Figure 5: Rhabdomyosarcoma showing malignant spindle cells, with scant cytoplasm and hyperchromatic nuclei. Scattered rhabdomyoblasts with brightly eosinophilic eccentric cytoplasm are seen. These cells are showing positivity for desmin

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Five cases of non-Hodgkin's lymphoma were reported in our study, constituting 10.63% of cases. The most common location in all these cases was maxillary sinus. Most of the patients presented with masses in the nasal cavity nasal obstruction. Majority of cases occurred in the 6th–7th decades. Microscopic examination showed diffuse infiltrate of blue, round cells [Figure 6]. The cells are small to medium in size with moderate amount of pale cytoplasm. This tumor needs to be differentiated from nonhematopoietic malignancies, especially poorly differentiated squamous cell carcinoma, olfactory neuroblastoma (ONB) and SNUC. IHC was positive for CD45 and negative for other panel of markers confirming the diagnosis of non-Hodgkin's lymphoma. All the five cases showed positivity for CD20 [Figure 6]. Hence, the diagnosis of B-cell lymphoma was made. Other investigators reported that T/NK cell lymphomas were more common in nose and paranasal sinuses.[8]
Figure 6: Diffuse infiltrate of discohesive lymphoid cells with large nuclei and clumped chromatin showing positivity for CD20

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The present study revealed four cases of ONB occurring in the 2nd–6th decades with male preponderance. According to Wenig et al,[9] these cases occurred with bimodal peak in 2nd and 6th decades of life.[10] The main presenting symptoms were epistaxis and nasal obstruction. Tumor cells arranged in nests separated by fibrovascular stroma. They have small, round hyperchromatic nucleus with background neuropil. The differential diagnosis considered were ONB, rhabdomyosarcoma and Ewing's sarcoma/PNET and lymphoma. Cells of ONB are diffusely positive for NSE with absence of positivity for epithelial, mesenchymal and leucocyte markers. Poorly differentiated sinonasal carcinoma shows NSE positivity, but only focally.

In our case, NSE is diffusely positive and PanCK, CD45 and CD99 were negative. Primary sinonasal tumors with neuroendocrine differentiation are subcategorized into SNUC, sinonasal neuroendocrine carcinoma and esthesioneuroblastoma.[11]

The histological grading of ONB was done by the criteria defined by Hyams.[12] According to Hyams, olfactory neuroblastoma is divided into four grades basing on architecture, pleomorphism neurofibrillary matrix, rosettes, mitosis, necrosis, glands and calcification. Grade 3 tumors Showed lobular architecture with interstial vascular stroma. The tumor cells were hyperchromatic with increased mitotic activity. Necrosis was seen. Necrosis is seen. Our case was concluded as Grade 3 ONB basing on histomorphological features.

   Conclusion Top

In the present study, the incidence of squamous cell carcinomas is highest (51.06%). It was followed by neuroendocrine carcinomas and non-Hodgkin's lymphomas, comprising 10.63% each. Male preponderance was noted (55.31%). The most common site was nasal cavity and sinus was maxillary sinus. The most common age group is 5th–6th decades of life. Undifferentiated malignant neoplasms of sinonasal cavities have overlapping clinical and pathological findings. A panel of IHC markers is a must to establish the correct diagnosis.

Declaration of patient consent

The authors certify that they have obtained all appropriate patient consent forms. In the form the patient(s) has/have given his/her/their consent for his/her/their images and other clinical information to be reported in the journal. The patients understand that their names and initials will not be published and due efforts will be made to conceal their identity, but anonymity cannot be guaranteed.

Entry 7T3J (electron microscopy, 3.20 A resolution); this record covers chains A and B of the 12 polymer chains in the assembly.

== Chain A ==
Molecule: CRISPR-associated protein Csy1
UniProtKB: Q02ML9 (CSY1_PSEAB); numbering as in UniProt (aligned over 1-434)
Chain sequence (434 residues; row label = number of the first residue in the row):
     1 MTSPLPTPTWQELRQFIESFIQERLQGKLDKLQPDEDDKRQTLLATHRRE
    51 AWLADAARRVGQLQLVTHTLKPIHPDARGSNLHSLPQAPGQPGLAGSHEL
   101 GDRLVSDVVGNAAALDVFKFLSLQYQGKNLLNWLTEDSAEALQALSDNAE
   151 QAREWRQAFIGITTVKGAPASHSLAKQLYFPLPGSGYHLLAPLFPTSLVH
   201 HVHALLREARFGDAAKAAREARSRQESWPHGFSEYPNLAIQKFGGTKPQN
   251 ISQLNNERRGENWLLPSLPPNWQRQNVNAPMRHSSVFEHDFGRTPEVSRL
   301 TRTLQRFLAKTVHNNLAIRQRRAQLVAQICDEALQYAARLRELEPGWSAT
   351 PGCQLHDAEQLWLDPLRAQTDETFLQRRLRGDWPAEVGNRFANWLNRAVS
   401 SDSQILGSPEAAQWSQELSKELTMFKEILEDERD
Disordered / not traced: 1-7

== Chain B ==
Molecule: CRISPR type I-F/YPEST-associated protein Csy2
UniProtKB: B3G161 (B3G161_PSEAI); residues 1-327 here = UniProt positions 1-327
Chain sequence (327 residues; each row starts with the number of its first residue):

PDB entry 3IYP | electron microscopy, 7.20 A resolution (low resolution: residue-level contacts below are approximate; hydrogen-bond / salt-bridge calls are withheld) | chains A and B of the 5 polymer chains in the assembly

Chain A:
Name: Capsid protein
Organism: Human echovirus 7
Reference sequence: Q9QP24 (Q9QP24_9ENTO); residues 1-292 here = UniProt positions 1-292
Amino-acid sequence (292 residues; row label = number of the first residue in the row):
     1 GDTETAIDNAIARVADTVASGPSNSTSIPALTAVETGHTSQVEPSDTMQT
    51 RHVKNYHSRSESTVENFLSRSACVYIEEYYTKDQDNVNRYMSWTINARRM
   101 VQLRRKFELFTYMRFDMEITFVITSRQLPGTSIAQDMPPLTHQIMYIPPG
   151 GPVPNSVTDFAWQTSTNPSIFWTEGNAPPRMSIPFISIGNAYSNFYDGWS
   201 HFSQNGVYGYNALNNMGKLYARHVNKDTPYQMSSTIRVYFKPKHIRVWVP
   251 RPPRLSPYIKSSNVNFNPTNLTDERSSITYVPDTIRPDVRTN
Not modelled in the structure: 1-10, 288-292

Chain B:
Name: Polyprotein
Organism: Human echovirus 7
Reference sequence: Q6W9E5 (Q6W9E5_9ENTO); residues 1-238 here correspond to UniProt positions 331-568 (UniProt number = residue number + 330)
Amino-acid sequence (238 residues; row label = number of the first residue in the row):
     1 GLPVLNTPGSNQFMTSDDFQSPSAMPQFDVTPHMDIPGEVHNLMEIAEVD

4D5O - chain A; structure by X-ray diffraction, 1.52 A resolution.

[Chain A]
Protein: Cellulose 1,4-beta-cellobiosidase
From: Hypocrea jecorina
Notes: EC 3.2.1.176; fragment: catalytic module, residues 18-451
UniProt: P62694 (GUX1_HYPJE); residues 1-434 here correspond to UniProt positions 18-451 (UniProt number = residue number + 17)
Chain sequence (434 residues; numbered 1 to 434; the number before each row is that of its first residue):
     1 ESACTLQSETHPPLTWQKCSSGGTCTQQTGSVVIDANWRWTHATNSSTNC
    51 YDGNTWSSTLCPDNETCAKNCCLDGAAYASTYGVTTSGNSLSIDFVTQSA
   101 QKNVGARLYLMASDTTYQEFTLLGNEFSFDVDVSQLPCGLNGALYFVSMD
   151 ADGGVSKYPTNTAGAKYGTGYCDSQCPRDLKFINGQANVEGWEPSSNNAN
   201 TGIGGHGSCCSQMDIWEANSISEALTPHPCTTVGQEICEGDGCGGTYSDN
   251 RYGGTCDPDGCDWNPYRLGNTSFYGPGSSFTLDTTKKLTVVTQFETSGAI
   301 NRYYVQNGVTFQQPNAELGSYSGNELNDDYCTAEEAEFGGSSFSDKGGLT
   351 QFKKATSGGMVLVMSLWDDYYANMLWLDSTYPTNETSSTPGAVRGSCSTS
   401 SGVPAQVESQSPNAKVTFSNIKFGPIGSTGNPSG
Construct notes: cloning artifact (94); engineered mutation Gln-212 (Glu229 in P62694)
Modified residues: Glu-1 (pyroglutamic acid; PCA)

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Conflicts of interest

There are no conflicts of interest.

   References Top

Rosai J, Ackerman LV. Respiratory Tract. Rosai and Ackerman's Surgical Pathology. 10th ed. St. Louis; Mosby Elsevier; 2011. p. 291-309.  Back to cited text no. 1
Llorente JL, López F, Suárez C, Hermsen MA. Sinonasal carcinoma: Clinical, pathological, genetic and therapeutic advances. Nat Rev Clin Oncol 2014;11:460-72.  Back to cited text no. 2
Garg D, Mathur K. Clinico-pathological study of space occupying lesions of nasal cavity, paranasal sinuses and nasopharynx. J Clin Diagn Res 2014;8:FC04-7.  Back to cited text no. 3
Ejaz A, Wenig BM. Sinonasal undifferentiated carcinoma: Clinical and pathologic features and a discussion on classification, cellular differentiation, and differential diagnosis. Adv Anat Pathol 2005;12:134-43.  Back to cited text no. 4
Goel R, Ramalingam K, Ramani P, Chandrasekar T. Sino nasal undifferentiated carcinoma: A rare entity. J Nat Sci Biol Med 2012;3:101-4.  Back to cited text no. 5
Leivo I. Sinonasal adenocarcinoma: Update on classification, immunophenotype and molecular features. Head Neck Pathol 2016;10:68-74.  Back to cited text no. 6
Shah SN, Goswami Y. Study of lesions of nasal cavity, nasopharynx and paranasal sinuses by histopathological examination. Gujarat Med J 2012;67:70-2.  Back to cited text no. 7
Cuadra-Garcia I, Proulx GM, Wu CL, Wang CC, Pilch BZ, Harris NL, et al. Sinonasal lymphoma: A clinicopathologic analysis of 58 cases from the massachusetts general hospital. Am J Surg Pathol 1999;23:1356-69.  Back to cited text no. 8
Wenig BM. Undifferentiated malignant neoplasms of the sinonasal tract. Arch Pathol Lab Med 2009;133:699-712.  Back to cited text no. 9
Bernardo T, Ferreira E, Silva J, Monteiro E. Sinonasal adenocarcinoma experience of an oncology center. Int J Otolaryngol Head Neck Surg 2013;2:13-6.  Back to cited text no. 10
Menon S, Pai P, Sengar M, Aggarwal JP, Kane SV. Sinonasal malignancies with neuroendocrine differentiation: Case series and review of literature. Indian J Pathol Microbiol 2010;53:28-34.  Back to cited text no. 11
[PUBMED]  [Full text]  
Hyams VJ. Tumors of the upper respiratory tract and ear. In: Hyams VJ, Batsakis JG, Michaels L, editors. Atlas of Tumor Pathology, Second Series. Fascicle 25. Armed Forces Institute of Pathology. Whashington, DC; 1988. p. 240-8.  Back to cited text no. 12


  [Figure 1], [Figure 2], [Figure 3], [Figure 4], [Figure 5], [Figure 6]

  [Table 1], [Table 2], [Table 3]